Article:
Kodak American Greenways Award

News Release
Mid City Neighborhood Organization
P.O. Box 791023
New Orleans, LA 70170
Jennifer Weishaupt, 504-729-0888
[New Orleans, LA ( May 7, 2008)]The Mid-City Neighborhood Organization (MCNO) has received a national honor accompanied by a grant from the Kodak American Greenways Awards Program. The $1000 grant will help in the implementation of the Carrollton Avenue to Jefferson Davis Parkway portion of the Lafitte Corridor Greenway. In addition to receiving the grant award, MCNO will be showcased as a national model for its innovative efforts to develop a greenway in post-Katrina New Orleans.

Since 1992, the Kodak American Greenways Awardsadministered by The Conservation Fund, a recognized leader in working with local communities to expand the nation’s network of linked open spaceshas provided more than 630 seed grants to nonprofit organizations and government agencies to help develop new greenway projects. The awards are meant to provide initial funding to spark creativity in conservation, outdoor recreation and trail and greenway development. To date, the program has distributed roughly $764,000.
The Mid-City Neighborhood Organization is one of 31 groups nationwide honored for their innovative efforts to add green space and routes for pedestrians and non-motorized transportation to the urban environment. MCNO has done this by supporting creation of the Lafitte Greenway, which will convert a largely derelict strip of land in New Orleans, Louisiana, known as the Lafitte Corridor, into a linear park or greenway that includes a bike/walking path. The Greenway, following the old Norfolk/Southern rail line, will extend 3 miles from Basin Street to Canal Boulevard and will link the French Quarter in the south to City Park in the north and neighborhoods in between that are adjacent to the path (Tremé/Lafitte, Tulane/Gravier, Mid-City, Faubourg St. John, Parkview, Navarre/South Lakeview and Esplanade Ridge). The Greenway will also connect two existing bike paths that run along the Jefferson Davis Parkway and Wisner Boulevard. At its widest point, the park will be 200 feet in width and therefore can accommodate trees and other floral plantings, benches and sculpture. The pathway will not only provide an alternate and safe form of transportation for commuting residents, school children and recreational users, but will transform a barren area with an industrial feel into a place of beauty and civic pride.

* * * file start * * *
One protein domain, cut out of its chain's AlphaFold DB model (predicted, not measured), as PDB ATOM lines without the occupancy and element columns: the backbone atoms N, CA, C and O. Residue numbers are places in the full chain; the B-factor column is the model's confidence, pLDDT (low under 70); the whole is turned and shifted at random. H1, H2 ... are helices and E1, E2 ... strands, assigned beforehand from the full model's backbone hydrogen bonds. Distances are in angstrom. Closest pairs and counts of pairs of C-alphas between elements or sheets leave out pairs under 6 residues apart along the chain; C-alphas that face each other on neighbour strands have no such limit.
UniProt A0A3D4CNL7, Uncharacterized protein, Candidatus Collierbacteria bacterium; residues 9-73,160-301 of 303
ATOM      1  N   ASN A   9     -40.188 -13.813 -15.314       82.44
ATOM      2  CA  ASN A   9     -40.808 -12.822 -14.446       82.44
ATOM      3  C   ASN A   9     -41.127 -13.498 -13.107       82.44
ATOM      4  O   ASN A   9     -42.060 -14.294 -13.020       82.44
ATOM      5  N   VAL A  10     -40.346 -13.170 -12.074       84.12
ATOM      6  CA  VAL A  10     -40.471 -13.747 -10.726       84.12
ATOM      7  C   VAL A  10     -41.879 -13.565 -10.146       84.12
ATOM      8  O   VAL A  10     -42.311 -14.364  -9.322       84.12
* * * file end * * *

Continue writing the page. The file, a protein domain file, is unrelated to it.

Additionally, the Lafitte Greenway will have a significant heritage component since its own past is vitally entwined with that of the City of New Orleans. The southern half of the Greenway between the French Quarter and Bayou St. John traces the route of the Carondolet Canal which was constructed by the Spanish colonial government to facilitate commerce between the Mississippi River and the Gulf of Mexico. The turning basin for this canal provided the name of New Orleans’s famous “Basin Street” where the downtown trailhead of the Greenway will be located. Plans for the Greenway include signs detailing this rich history and pointing out nearby sites of cultural and historic interest.